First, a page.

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Impending Electrification

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It’s coming, and I will simply say we can do this. Electrification is not going to be easy, though. I think it sings an opportunity for better contractors and puts another nail in the coffin of those contractors who design and install systems that are less than ideal.  

I have experience in a cold climate, you can heat a space and make it comfortable with a heat pump, but everything must be done properly. Not just the HVAC, but the house too. Fuel-fired heating is much more forgiving.  

I have lived in homes with heat pumps for the last 30 years. I know how they condition a home. I use fuel-fired radiant heat on all the hard surfaces, and I love the way it heats my home (I’m telling you what kind of heating system I have to be fully transparent). Everything I speak about comes from practical experience that I have obtained over the last 30 years or so. 

Major Concerns About Electrification: 

Is the Housing Stock Ready for Heat Pumps? 

  • Good shell 
  • Adequate insulation 
  • Supply outlets 

Homeowners don’t like to spend money on home performance. It’s been my observation that people aren’t interested even when it’s deeply discounted or almost free. There are people that pursue it, sure, but it’s far from mainstream. A home with a good shell is reasonably tight, X ACH50, or less. Adequate ventilation takes care of indoor pollutants such as CO2 and VOCs. You need enough fresh air so that when it is added to the infiltration that occurs naturally, it equals the amount specified in ASHRAE 62.2. Adequate insulation varies from place to place because of the differences in climate. Required amounts should be based on your state’s version of the residential building code. I would guess that every house built since 2000 is code compliant has adequate insulation. Anything older than that would typically benefit from additional insulation.  

Supply registers matter! Don’t blow air on people! Expect comfort complaints if the supply registers are in bad locations. Furnaces let us “get away with that,” those high supply air temperatures made the air feel good. Heat pumps have much lower supply air temperatures and if they “blow on people,” they will complain. 

Duct Systems & Humidity 

  • Leakage 
  • Sizing 
  • Poor latent capacity 

Most existing homes have duct systems that are in attics or crawlspaces that are too leaky. That’s a big issue. I’m all for right-sized equipment. But leaky houses with leaky ducts and a right-sized heat pump will work like a $2 watch…not very well. HVAC professionals must put fixing leaky ducts on every heat pump quote.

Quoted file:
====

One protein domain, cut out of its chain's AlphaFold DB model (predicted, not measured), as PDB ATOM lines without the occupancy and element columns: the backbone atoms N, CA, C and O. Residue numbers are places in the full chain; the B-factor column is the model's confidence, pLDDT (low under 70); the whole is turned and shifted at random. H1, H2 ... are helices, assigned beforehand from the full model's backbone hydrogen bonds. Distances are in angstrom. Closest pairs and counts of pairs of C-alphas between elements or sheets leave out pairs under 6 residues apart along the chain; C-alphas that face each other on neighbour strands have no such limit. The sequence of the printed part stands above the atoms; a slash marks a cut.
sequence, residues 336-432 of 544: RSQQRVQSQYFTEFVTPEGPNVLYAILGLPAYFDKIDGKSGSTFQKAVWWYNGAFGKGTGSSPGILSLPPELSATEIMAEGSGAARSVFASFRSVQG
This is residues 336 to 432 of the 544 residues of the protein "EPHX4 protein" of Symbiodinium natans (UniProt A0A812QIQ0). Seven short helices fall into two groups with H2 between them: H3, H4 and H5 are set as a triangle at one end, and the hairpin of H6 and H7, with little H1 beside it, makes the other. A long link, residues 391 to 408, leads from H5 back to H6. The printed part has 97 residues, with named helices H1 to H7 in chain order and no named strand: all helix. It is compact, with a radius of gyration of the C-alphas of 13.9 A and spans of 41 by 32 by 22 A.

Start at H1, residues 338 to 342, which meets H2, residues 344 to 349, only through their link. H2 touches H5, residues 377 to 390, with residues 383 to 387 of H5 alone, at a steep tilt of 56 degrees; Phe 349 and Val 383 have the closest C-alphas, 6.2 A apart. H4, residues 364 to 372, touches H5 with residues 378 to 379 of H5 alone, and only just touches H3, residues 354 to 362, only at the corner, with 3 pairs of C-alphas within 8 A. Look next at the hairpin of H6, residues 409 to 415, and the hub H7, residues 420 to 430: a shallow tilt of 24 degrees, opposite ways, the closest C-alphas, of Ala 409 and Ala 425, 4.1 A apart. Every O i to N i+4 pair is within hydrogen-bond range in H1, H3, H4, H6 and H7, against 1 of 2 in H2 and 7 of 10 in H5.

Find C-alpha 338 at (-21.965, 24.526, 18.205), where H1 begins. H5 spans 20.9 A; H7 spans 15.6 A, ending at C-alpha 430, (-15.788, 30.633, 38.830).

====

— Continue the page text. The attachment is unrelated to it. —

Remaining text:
Next on the bad list is duct sizing, as most duct systems are undersized. But, even if the ducts are sized properly (and tight) for the current air conditioner/furnace, when we select the heat pump to meet the load, we generally need a larger heat pump and more airflow. We’re back to the problem of undersized ducts again.  

We must sharpen our pencils when it comes to our equipment selection. In many climates, the larger heat pumps that are required for heating can create a real issue if the summer latent load isn’t addressed properly during the design process. Don’t automatically assume that two-stage or variable-capacity systems will automatically do a proper job of moisture removal. It must be proven by the OEM expanded performance data. 

Is this the end of the world? No, but it’s something we need to pay attention to. I think resistance to upgrading duct systems is the norm, as people are more interested in switching boxes. Air conditioners are tolerant to low airflow, but heat pumps are not. There are many systems that currently work well that will need modified ducts when we electrify with heat pumps. 

NOTE: Adequate electrical service: This one isn’t as big a deal as it could be, but it’s something that needs to be paid attention to, nonetheless. Air handlers typically need a 240v circuit. 


Manage the consumer’s expectations: Not to sound like a broken record but installing a heat pump in a leaky house with undersized leaky ducts is a recipe for disaster.  

You must prepare to fend off these potential problems. They require proper design, installation, communication, and home performance preparation to deliver predictable comfort. I am perpetually a glass is half full kind of person, but I see lots of callbacks, complaints, and bad reviews for contractors who don’t do this right.  


Ed Janowiak
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Posted In: ACCA Now, Electrical, Residential, Technical Tips

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